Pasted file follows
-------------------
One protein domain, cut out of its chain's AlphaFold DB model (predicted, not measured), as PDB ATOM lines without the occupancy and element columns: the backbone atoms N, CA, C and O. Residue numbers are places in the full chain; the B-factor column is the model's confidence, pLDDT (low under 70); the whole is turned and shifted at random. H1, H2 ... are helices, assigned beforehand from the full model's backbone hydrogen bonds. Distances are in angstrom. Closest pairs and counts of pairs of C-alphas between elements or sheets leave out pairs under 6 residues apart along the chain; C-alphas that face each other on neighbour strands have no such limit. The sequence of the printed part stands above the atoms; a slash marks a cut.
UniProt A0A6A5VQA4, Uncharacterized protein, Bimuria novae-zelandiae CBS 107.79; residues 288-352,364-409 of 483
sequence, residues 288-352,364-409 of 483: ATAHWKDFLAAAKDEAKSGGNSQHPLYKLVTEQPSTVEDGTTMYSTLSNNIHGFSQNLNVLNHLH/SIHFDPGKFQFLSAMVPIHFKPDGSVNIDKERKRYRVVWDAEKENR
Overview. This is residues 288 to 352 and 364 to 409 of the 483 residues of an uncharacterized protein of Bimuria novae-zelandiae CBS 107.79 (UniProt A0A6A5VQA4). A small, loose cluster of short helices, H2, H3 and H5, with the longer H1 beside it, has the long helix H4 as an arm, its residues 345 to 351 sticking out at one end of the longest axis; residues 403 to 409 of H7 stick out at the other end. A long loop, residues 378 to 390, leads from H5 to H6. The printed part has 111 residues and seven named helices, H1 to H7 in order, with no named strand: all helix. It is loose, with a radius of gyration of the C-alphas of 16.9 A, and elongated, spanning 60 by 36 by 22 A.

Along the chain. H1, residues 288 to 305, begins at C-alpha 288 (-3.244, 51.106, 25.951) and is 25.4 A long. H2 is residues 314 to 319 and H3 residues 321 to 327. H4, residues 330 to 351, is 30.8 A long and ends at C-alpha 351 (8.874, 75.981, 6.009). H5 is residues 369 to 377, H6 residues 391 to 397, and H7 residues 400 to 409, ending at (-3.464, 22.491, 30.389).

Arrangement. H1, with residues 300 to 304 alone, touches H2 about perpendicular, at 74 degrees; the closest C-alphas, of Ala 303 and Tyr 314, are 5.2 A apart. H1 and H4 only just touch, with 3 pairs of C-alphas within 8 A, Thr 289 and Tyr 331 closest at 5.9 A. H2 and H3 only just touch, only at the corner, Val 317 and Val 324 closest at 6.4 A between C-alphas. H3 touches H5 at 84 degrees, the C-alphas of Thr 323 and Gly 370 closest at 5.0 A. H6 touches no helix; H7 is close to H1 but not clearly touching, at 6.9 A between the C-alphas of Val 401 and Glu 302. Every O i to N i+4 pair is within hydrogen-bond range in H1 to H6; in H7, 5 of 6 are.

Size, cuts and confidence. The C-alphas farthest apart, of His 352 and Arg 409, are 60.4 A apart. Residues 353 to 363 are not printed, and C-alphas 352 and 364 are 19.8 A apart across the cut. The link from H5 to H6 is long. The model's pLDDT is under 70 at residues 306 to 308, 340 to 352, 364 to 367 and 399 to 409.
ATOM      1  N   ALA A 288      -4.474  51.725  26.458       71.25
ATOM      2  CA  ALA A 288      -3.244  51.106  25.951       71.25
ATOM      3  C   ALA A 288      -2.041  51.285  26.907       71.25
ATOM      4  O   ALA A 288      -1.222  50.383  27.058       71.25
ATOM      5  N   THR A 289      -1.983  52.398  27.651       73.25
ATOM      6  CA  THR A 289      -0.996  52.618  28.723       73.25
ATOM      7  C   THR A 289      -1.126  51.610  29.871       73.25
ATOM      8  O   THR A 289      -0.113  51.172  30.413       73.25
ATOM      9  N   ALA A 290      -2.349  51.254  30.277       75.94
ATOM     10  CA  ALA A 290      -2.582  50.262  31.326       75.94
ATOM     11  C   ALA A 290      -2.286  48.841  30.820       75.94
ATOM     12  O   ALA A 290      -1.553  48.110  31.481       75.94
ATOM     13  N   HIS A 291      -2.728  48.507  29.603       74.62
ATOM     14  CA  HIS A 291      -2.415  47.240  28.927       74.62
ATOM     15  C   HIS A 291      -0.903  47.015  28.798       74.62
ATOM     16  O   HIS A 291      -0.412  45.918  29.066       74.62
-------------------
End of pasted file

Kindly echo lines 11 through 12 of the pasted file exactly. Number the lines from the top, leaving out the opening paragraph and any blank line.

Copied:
ATOM      5  N   THR A 289      -1.983  52.398  27.651       73.25
ATOM      6  CA  THR A 289      -0.996  52.618  28.723       73.25